franc

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See also: Franc and frânc

English[edit]

Etymology[edit]

From French franc

Pronunciation[edit]

Noun[edit]

Wikipedia has an article on:

Wikipedia

franc (plural francs)

  1. former unit of currency of France, Belgium and Luxembourg, replaced by the euro.
  2. Any of several units of currency, some of which are multi-national (West African CFA Franc (XOF), Central African CFA Franc (XAF), the Swiss Franc (CHF)) while others are national currencies.

Translations[edit]

The translations below need to be checked and inserted above into the appropriate translation tables, removing any numbers. Numbers do not necessarily match those in definitions. See instructions at Help:How to check translations.

Usage notes[edit]

The word franc is abbreviated 'F' in ISO 4217 currency codes, usually prepended by the country's 2-letter alpha code in the case of national currencies:

  • BIF: Burundi Franc
  • CDF: Congolese Franc
  • CHF: Swiss Franc
  • DJF: Djibouti Franc
  • GNF: Guinean Franc
  • KMF: Comorian Franc
  • RAF: Rwandan Franc
  • XAF: Central African Franc
  • XOF: West African Franc

Anagrams[edit]


Catalan[edit]

Catalan Wikipedia has an article on:

Wikipedia ca

Adjective[edit]

franc m (feminine franca, masculine plural francs, feminine plural franques)

  1. frank

Derived terms[edit]

Noun[edit]

franc m (plural francs)

  1. franc (currency)
  2. Frank (one of the Franks)

French[edit]

Pronunciation[edit]

Etymology 1[edit]

From Middle French, from Old French franc (free, genuine, sincere), from Late Latin Franc (a Frank), from Frankish *Frank (a Frank), a name probably taken from Proto-Germanic *frankô, *frakkōn (spear), from Proto-Indo-European *prAng-, *prAgn- (pole, stalk). Cognate with Old High German frakka (javelin, throwing spit), Old English franca (javelin, lance).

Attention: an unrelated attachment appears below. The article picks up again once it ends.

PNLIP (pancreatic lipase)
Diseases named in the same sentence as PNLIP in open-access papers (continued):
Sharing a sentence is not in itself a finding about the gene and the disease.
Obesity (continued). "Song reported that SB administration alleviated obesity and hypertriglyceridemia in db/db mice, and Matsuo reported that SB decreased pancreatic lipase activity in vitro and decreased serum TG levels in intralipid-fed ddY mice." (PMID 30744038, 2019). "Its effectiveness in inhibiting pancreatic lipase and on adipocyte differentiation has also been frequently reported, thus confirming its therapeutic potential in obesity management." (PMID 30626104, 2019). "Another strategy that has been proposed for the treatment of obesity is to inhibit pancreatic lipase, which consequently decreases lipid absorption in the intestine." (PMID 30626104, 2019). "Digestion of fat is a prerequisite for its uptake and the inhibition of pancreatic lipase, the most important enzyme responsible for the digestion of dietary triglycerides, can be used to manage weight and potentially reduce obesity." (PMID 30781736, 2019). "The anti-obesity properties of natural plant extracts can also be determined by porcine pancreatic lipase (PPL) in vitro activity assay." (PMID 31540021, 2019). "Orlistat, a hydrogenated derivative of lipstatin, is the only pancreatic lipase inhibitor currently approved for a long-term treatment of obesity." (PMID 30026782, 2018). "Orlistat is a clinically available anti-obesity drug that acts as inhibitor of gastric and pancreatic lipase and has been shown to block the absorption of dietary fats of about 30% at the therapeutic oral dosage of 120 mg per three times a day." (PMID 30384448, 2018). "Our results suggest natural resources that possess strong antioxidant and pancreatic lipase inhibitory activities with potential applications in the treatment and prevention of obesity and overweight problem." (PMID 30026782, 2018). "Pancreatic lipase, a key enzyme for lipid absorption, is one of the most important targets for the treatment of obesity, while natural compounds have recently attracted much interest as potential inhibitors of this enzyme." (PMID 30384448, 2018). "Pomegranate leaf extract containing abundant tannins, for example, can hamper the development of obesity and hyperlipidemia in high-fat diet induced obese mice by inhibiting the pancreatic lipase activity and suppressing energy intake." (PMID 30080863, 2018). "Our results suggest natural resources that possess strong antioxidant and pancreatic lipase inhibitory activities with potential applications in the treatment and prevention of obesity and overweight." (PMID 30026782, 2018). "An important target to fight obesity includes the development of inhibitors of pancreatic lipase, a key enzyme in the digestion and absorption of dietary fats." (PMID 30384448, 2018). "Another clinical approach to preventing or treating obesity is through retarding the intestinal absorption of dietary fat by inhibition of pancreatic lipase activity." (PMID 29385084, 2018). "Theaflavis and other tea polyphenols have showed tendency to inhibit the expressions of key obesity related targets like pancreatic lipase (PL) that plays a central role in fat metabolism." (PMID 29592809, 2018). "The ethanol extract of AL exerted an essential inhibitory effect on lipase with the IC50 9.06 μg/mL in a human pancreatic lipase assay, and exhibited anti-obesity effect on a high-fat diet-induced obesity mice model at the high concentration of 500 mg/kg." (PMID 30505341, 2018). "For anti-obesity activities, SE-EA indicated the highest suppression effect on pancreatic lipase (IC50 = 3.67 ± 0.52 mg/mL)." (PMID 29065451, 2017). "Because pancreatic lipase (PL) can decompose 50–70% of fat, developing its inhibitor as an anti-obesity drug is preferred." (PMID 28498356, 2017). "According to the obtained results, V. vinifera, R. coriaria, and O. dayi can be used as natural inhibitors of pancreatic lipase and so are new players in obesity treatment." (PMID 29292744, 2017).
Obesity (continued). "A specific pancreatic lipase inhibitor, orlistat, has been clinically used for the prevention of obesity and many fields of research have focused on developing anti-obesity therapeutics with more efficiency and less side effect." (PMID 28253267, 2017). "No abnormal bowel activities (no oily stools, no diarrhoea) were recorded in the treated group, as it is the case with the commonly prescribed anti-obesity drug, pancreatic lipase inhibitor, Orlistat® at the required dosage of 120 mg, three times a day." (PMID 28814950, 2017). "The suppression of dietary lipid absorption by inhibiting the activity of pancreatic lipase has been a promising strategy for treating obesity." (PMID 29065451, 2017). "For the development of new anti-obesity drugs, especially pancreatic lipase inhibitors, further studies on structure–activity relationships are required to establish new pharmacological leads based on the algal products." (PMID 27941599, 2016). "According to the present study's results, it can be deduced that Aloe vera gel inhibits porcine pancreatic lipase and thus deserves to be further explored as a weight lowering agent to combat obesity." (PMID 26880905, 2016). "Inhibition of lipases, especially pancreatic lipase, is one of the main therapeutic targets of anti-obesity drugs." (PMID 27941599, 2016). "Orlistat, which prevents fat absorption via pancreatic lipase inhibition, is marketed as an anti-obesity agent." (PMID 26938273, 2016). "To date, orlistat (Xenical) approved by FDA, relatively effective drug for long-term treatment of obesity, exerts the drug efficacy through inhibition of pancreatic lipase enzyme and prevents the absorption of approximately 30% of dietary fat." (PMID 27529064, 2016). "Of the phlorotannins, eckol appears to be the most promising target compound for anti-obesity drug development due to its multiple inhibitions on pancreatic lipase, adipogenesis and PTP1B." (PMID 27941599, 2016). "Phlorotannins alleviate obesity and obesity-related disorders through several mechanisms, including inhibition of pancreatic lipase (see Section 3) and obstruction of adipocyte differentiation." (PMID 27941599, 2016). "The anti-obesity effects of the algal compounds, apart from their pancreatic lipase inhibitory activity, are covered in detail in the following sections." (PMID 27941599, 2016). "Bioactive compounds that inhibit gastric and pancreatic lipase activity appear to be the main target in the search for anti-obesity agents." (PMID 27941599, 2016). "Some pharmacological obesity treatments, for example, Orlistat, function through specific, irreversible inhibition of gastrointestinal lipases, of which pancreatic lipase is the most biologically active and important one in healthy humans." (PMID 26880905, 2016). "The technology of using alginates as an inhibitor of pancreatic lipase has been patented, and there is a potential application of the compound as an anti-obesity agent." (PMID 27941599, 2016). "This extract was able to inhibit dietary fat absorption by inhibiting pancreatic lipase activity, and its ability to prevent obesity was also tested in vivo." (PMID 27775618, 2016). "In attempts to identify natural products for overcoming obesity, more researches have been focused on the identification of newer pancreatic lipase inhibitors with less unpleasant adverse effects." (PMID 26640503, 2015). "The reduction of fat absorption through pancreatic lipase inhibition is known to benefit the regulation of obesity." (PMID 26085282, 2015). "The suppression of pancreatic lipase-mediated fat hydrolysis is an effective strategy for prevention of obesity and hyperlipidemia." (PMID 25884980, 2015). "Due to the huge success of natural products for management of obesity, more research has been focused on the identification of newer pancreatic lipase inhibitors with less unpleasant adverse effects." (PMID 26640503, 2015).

Adjective[edit]

franc m (feminine franche, masculine plural francs, feminine plural franches)

  1. free
    Il a fait cette action de sa pure et franche volonté.
    His action was performed out of his free will
  2. frank
  3. full
    4 jours francs
    4 full days
  4. tax-free
    Port franc
    Free port

Etymology 2[edit]

From Middle French, from Medieval Latin Franc (a Frank), from Frankish *Frank (a Frank) (see Etymology 1). Compare also Old High German Franko (a Frank), Old English Franca (a Frank). See also Feringhee.

Noun[edit]

franc m (plural francs)

  1. (monetary) franc
  2. Frank

Adjective[edit]

franc m (feminine franque, masculine plural francs, feminine plural franques)

  1. Frankish, Franconian.

Related terms[edit]

See also[edit]

External links[edit]


Hungarian[edit]

Etymology[edit]

From Latin Francī, plural of Francus (Frank, French). The noun meaning "syphilis" possibly derives from the noun phrase franc betegség ("French disease").

Pronunciation[edit]

Adjective[edit]

franc (not comparable)

  1. (obsolete) French

Noun[edit]

franc (plural francok)

  1. (obsolete) French
  2. (archaic) syphilis
  3. (vulgar) damn
    A francba! - Damn/Shit!
    Menj a francba! - Go to hell!

Declension[edit]


Jèrriais[edit]

Etymology[edit]

From Old French franc (free, genuine, sincere), from Late Latin Franc (a Frank), of Germanic origin.

Adjective[edit]

franc m (feminine franche, masculine plural francs, feminine plural franches)

  1. frank

Derived terms[edit]


Middle French[edit]

Noun[edit]

franc m (plural frans)

  1. franc (unit of currency)

Adjective[edit]

franc m (feminine singular franche, masculine plural frans, feminine plural franches)

  1. noble

Old French[edit]

Etymology[edit]

Latin Francus, thought to be from Frankish.

Pronunciation[edit]

Adjective[edit]

franc m (feminine franche)

  1. noble; of noble descent
  2. brave; valiant

Declension[edit]

Descendants[edit]


Romanian[edit]

Etymology 1[edit]

Borrowing from French Franc.

Noun[edit]

franc m (plural franci)

  1. a Frank (Germanic tribe)

Adjective[edit]

franc

  1. of a Frank, Frankish
Related terms[edit]
See also[edit]

Etymology 2[edit]

Borrowing from French franc (noun).

Noun[edit]

franc m (plural franci)

  1. (numismatics) a franc (French, Swiss, or Belgian)

Etymology 3[edit]

Borrowing from French franc (adjective).

Adjective[edit]

franc

  1. frank, sincere, honest